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Romancing SaGa 3 Review

Before Square Enix was known as the company that only made Final Fantasy and Kingdom Hearts games, they were a very creative developer known as SquareSoft. They used to make so many varied and interesting JRPGs, and would cover a wide range gameplay mechanics like the genre-bending Live A Live or the tactical adventure Treasure Hunter G.

If you were a fan of SquareSoft games in the 90s, there was a good chance you had to resort to playing the fan translations for some of their games. JRPGs traditionally have a lot of text, and the Romancing SaGa games were especially dense due to the multiple playable protagonists and endings. Up until now, you didn’t have much choice but to play a fan translation.

SquareSoft before the Enix merger was a behemoth of a RPG developer, and some of their ambitious games would become too costly to localize to the west. The Romancing SaGa games were among some of the casualties. and it wouldn’t be until exactly 24 years later Square Enix would finally release an enhanced port of Romancing SaGa 3 to the the whole world.

Romancing SaGa 3
Developer: Square Enix / SquareSoft
Publisher: Square Enix / SquareSoft
Platforms: Windows PC, Nintendo Switch, PlayStation 4 (reviewed), PlayStation Vita, Super Famicom, Xbox One, Andorid, iOS
Release Date: November 11, 1995 (Super Famicom), November 11, 2019 (all other platforms)
Players: 1
Price: $28.99 

Final Fantasy fans coming into Romancing SaGa 3 will become overwhelmed by the freedom and non-linearity. Classic Final Fantasy games are focused and will almost always give you some kind of direction. Romancing SaGa 3 and its predecessors will establish things early on, and then set you loose in a vast world full of characters to meet and things to do.

There are eight playable heroes, and each of them has their own story. Some characters are more flexible than others, and most optional quests are interchangeable between them all. Depending on who you play as, some campaigns might be more focused than others, and have more defined direction. Some characters have an extra strategy gameplay mode supplementing the experience.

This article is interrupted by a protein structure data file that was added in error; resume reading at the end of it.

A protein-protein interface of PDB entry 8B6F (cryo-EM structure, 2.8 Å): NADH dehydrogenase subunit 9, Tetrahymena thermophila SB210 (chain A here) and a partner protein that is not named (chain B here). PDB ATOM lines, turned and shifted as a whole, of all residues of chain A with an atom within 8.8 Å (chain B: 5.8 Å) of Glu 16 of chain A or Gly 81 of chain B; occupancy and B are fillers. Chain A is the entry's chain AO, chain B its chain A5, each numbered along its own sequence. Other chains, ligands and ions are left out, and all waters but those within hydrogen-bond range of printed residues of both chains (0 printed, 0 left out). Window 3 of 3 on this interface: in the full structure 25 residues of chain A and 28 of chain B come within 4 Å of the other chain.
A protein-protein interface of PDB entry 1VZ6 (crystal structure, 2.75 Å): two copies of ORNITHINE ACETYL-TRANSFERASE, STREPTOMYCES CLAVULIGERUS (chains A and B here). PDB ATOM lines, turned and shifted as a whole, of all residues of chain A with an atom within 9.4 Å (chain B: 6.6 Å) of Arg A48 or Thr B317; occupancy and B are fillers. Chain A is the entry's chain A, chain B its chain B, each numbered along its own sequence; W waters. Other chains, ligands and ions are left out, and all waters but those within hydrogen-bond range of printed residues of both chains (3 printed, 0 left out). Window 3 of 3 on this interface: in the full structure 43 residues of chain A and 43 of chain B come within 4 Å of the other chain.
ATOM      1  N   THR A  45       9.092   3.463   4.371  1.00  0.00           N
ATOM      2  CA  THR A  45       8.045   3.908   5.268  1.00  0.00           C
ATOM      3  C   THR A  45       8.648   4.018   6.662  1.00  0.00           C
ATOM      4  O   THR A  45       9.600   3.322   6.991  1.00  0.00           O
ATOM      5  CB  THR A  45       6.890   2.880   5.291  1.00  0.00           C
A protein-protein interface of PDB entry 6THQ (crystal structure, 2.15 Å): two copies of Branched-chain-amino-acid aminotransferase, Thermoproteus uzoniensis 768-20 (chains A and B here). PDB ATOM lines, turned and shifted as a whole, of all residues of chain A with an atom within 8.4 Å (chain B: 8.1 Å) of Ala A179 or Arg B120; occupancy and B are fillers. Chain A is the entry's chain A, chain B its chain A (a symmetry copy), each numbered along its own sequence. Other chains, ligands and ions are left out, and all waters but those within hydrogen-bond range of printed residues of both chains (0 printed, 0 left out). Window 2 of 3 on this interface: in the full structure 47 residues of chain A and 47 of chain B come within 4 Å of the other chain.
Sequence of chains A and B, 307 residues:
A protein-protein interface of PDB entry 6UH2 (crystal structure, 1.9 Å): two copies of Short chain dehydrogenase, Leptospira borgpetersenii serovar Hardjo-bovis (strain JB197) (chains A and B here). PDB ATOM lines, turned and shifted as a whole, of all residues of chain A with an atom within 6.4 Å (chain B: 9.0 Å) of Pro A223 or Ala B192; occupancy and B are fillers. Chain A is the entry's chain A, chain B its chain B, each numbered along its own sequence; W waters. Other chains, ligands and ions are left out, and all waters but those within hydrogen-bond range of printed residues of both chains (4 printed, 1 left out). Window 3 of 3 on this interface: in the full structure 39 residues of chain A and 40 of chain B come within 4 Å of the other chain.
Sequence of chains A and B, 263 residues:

There is a lot to take in before the game takes the leash off and leaves you to fend for yourself. The prologue establishes that every 300 years an extinction event happens, leaving a single survivor who is known as the Child of Fate.

The last living soul ultimately decides the fate of all living things, and is a looming threat in the background of the grander scope of the adventure. For a bulk of the experience, much of the plot involving the Archfiend is not the focus. Instead, expect to get involved in countless optional adventures.

There are a lot of characters to recruit, and not every protagonist can get every single one of them. Romancing SaGa 3 respects the player to make their own choices, and to choose their own level of involvement. This also applies to how character builds are developed.

Romancing SaGa 3 is a complex JRPG, and there is more going on than what you initially see. This was originally on Super Famicom in 1995, and games released then almost always came with an instruction manual. This was crucial to fully understand how to play, since the games rarely bothered with a tutorial and expected you did your homework.

This new version of Romancing SaGa 3 comes with no manual of any kind. Understanding how characters learn abilities and how to reduce the cost of attacks or magic is one of the most important lessons to have before getting deep into Romancing SaGa 3.

Luck is a critical element on how much of the character growth is determined, and then there are so many hidden aspects that no gamer would expect. Things like invisible caps on random stats that can only be lifted after specified progress is made is not something you’ll find for yourself in the in-game descriptions.

Your only options is to read up some FAQs that were written up for the old Super Famicom game over 20 years ago, or to go into the game with a certain mind-set. Romancing SaGa 3 is a JRPG that encourages experimentation, especially in battles.

After the opening, there is no handholding and the world is free to explore. There are no randomized encounters, and every enemy is visually represented on the field. Thankfully, surviving is forgiving since HP is fully restored after every battle.

This won’t make battles easy. With such a forgiving system in place, it means that enemies and bosses rarely hold back, because the designers know that your party will be ready no matter what. The resources that are not replenished are consumable items, MP, and WP.

Expanding your abilities means having to use them in battles. How and when this is triggered is determined by many invisible variables that will not be privy to the player. The upside to this is that most people who play Romancing SaGa 3 will ultimately have unique experiences.